Mediawatch: Covering the new Darfur default layer in Google Earth

Hundreds of media organizations carried news about the new Darfur layers in Google Earth — and that’s just in English. In Sweden alone, over 40 papers ran the news (an example). In the US, many local news organizations and papers ran the AP or Reuters story. Here’s a rundown of links to some of the larger and/or more interesting ones, with some observations at the end:

Using their own correspondents: The Los Angeles Times (business), BBC (front page feature), CNET (front page, and as a top headline for media 2.0), CNN (technology), Washington Times (business), PC World, ABC News (world news) and a good article/blog in Wired.

Reuters: Australia’s The Age (under technology), New Zealand Herald (world news), The Australian (world news) and Scientific American (science news).

AP: Seattle Post Intelligencer (business), MSNBC (technology), The Guardian (world news), Sydney Morning Herald (technology), the Houston Chronicle (markets), Seattle Times (world news), CBS News (technology), Baltimore Sun (world news), Washington Post (technology), San Jose Mercury News (breaking news), San Francisco Chronicle (business), Denver Post (world news), International Herald Tribune (Americas??) and the Sudan Tribune (which is a great resource for Darfur news, it turns out — pity they don’t have RSS).

AFP: Times of India (world news), iAfrica (technology) and Baku Today (technology).

IDG News service: IT World and InfoWorld.

What’s interesting is that there is no consensus among news editors as to where such a story belongs: Is the story’s most important news component the fact that there is a genocide being perpetrated in Darfur (world news), that new technologies are being employed to educate people about Darfur (technology), or that Google is involved (business)? In a sense, the situation in Darfur is not itself a “news” story, in that we all already (should) know what’s going on there. (If anything, the news is that it’s getting worse at the moment, and people I know who work there are doing so without much hope of a resolution anytime soon.) But putting the story in the technology section relegates it to a spot not followed by the people that the technology is most aiming to reach.

I think this is above all a story about how new technology is letting us all be witnesses to a genocide in progress, and how that raises our own responsibilities — so perhaps this is a story best also told in the glossy Sunday newspaper magazines, read when people have more time to play with Google Earth and where there is more room for long-form stories about larger technology trends coupled to humanitarian crises such as Darfur, but also Katrina/New Orleans and the Pakistan quake from 2005. How about it, New York Times?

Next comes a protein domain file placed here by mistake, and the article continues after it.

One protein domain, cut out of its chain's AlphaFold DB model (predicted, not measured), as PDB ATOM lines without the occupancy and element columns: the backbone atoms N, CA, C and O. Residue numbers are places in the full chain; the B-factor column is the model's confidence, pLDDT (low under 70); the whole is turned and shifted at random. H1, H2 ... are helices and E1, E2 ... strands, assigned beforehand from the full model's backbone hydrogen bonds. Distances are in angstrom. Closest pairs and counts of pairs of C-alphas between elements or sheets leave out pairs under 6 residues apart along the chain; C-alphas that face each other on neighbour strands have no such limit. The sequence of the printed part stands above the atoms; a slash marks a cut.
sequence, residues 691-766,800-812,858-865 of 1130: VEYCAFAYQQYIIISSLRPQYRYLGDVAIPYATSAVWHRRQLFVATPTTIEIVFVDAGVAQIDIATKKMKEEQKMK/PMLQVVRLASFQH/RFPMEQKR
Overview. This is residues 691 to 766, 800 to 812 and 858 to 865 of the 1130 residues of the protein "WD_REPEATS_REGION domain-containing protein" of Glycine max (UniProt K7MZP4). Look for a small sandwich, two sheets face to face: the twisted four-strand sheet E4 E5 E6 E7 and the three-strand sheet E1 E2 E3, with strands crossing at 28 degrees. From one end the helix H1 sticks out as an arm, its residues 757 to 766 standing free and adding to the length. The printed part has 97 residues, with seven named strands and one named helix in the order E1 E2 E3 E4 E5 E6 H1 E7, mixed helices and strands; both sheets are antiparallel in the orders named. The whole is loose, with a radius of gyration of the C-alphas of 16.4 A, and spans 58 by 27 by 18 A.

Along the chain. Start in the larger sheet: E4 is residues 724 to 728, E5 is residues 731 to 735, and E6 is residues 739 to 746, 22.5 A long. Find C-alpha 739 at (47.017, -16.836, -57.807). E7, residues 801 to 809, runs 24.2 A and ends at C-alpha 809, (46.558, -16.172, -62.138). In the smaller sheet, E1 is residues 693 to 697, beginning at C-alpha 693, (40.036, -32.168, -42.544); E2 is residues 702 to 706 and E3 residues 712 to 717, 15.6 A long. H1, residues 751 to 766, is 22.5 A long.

3 thoughts on “Mediawatch: Covering the new Darfur default layer in Google Earth”

  1. I’m glad to see that a conflict in Africa gets a lot of media coverage. However, I’m too cynical to believe that the western powers and the media are interested in this only because of humanitarian reasons. For a comparison, the much more destructive Sudan civil war which is not directly connected to this crisis lasted for 20 years went basically unnoticed.

    And finally, calling this conflict a genocide is just odd. I don’t deny that there aren’t mass murders occurring there, but the term genocide refers to a systematic killing of an ethnic group (like in Rwanda). That is not the case in Darfur, which is more like a conflict between nomadic people and farmers, both being ethnically mixed with same ethnic groups fighting on both sides.

    Sorry for being off-topic.

  2. Hi Dunkleosteus,

    I think you’er arguing semantics.

    Both with the Armenian genocide and now Darfur, the ultimate aim was to secure scarce economic resources for one’s own group at the expense of another. The way this is being done is by killing inhabitants on a large scale, and ensuring that the rest flee for their lives. If you require the existence of an ideology on par with Nazism that justifies the erasure of an ethnic/religious group before calling it genocide, then I think your definition of the term is too narrow.

    Also, I think you gloss over several cleavages that exist between the Janjaweed and the civilian victims: There are religious differences (Muslim vs. Animist) as well as ethnic differences, and there is also, crucially, the support of Khartoum for the Janjaweed’s actions — support that gets confirmed even today on the ground by AU peacekeepers.

    Finally, it is also worth mentioning that the Janjaweed regularly conduct incursions into camps of the displaced persons with the express purpose of killing — even after the victims have been driven from their land. If that’s not the kind of irrational hatred that drives genocides, I don’t know what is.

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